Army Deployment. The Department of the Army says this summer it will deploy about 3,500 soldiers from the 2nd Armored Brigade Combat Team (ABCT), 1st Cavalry Division, stationed at Fort Hood, Texas, to the Republic of Korea. As part of the regular rotation of forces, the 2nd Armored Brigade Combat Team will replace the 1st Armored Brigade Combat Team, 1st Infantry Division and support the United States Forces-Korea’s commitment to the Republic of Korea.
AUSA Pacifc. The Land Forces Pacific Symposium will be hosted by the Association of the U.S. Army from May 23 to May 25 in Hawaii. The event showcases U.S. Army leaders alongside joint and regional partners to discuss the critical role of land forces in the Asia-Pacific Region. The event brings together land force leaders, industry, academia, various agencies and foreign military partners in the region to promote professional development, enhance mil-to-mil relationships, refine Multi-Domain Battle concepts, and advance joint, interagency, intergovernmental, and multinational integration into land operations in the U.S. Pacific Command area of operations. A complete list of the planned discussion material, participants and schedule is available at www.ausameetings.org/lanpac2017. All times listed are Hawaiian Standard Time. Panel discussions and forums will be streamed live via the Defense Video and Imagery Distribution System (DVIDS) here: www.dvidshub.net/feature/lanpac.
AEGIS Modification. The U.S. Navy awarded Lockheed Martin a $13.4 million firm-fixed-price modification to a contract to exercise an option for the AEGIS weapon system computing, display, and peripheral equipment for DDG-127. The company is directed to procure, assemble, and test the equipment and provide the associated software licenses on accordance with applicable specifications. Work will be completed by Sept. 2020.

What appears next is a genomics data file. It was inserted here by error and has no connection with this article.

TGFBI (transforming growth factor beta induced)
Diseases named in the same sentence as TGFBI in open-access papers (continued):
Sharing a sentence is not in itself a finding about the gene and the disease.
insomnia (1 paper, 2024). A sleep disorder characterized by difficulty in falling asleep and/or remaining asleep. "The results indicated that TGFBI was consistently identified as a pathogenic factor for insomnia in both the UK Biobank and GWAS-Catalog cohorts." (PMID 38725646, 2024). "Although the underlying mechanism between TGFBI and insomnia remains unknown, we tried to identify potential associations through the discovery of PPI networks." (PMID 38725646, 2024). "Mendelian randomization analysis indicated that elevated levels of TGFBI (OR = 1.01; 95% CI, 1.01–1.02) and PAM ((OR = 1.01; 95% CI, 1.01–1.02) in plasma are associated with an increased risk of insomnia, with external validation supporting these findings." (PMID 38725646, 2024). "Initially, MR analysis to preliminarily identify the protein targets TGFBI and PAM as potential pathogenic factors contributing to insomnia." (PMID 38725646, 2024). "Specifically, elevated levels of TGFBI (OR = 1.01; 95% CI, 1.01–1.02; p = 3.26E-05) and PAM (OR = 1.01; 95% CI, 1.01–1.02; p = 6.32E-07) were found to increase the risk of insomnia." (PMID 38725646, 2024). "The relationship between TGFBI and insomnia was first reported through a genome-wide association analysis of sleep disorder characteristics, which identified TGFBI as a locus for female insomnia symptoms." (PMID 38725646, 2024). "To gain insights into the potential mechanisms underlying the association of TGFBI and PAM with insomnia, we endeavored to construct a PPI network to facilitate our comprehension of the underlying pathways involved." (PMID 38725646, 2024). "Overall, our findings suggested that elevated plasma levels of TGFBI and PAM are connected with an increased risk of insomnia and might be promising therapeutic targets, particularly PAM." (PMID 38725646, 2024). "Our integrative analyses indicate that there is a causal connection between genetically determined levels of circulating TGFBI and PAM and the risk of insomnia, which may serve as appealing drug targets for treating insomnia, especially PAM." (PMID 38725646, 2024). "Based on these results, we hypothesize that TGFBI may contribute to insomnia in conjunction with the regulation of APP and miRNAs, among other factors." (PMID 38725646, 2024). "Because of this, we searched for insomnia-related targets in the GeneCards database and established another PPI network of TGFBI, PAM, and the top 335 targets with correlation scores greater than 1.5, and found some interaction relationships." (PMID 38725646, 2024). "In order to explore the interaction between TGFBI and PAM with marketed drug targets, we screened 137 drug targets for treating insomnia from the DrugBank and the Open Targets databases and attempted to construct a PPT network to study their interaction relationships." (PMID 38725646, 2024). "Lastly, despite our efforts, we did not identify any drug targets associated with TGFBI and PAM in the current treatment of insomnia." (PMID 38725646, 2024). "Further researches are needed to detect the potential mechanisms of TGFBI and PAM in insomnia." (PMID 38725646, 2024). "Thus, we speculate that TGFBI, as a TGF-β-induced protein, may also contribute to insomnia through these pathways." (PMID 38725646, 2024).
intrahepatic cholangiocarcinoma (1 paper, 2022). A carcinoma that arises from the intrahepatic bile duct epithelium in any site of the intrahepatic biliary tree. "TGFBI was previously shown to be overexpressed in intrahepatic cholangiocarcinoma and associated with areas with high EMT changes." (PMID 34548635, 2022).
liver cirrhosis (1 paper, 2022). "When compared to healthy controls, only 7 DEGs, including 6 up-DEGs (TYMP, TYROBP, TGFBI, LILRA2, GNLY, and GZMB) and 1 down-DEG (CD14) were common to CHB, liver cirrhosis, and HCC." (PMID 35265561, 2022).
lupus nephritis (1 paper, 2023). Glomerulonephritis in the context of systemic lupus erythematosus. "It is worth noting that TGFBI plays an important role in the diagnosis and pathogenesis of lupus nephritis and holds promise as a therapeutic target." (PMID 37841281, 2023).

Patriot UAE. The U.S. Army awarded Lockheed Martin a $25 million modification to a foreign military sales (FMS) contract for Patriot Advanced Capability-3 (PAC-3) and Missile Segment Enhacement Aft Block I redesign. The work is eepected to e finished by May 15, 2020 and will be performed in Grand Prairie and Lufkin, Texas.
MK-31 Support. The Naval Sea Systems Command awards Raytheon a $27 million cost-plus-fee contract option for design agent and engineering support services for the rolling airframe missile upgraded MK-31 guided missile weapon system. The MK-31 is a cooperative development and production program jointly conducted by the U.S. and Germany. The procured support is needed to maintain current weapon system capability, as well as resolve issues through design, systems, software maintenance, reliability, maintainability, quality assurance and logistics engineering services, the U.S. Navy says. The work is expected to be finished by Sept. 2018. This is not a competitive procurement under an international agreement exception.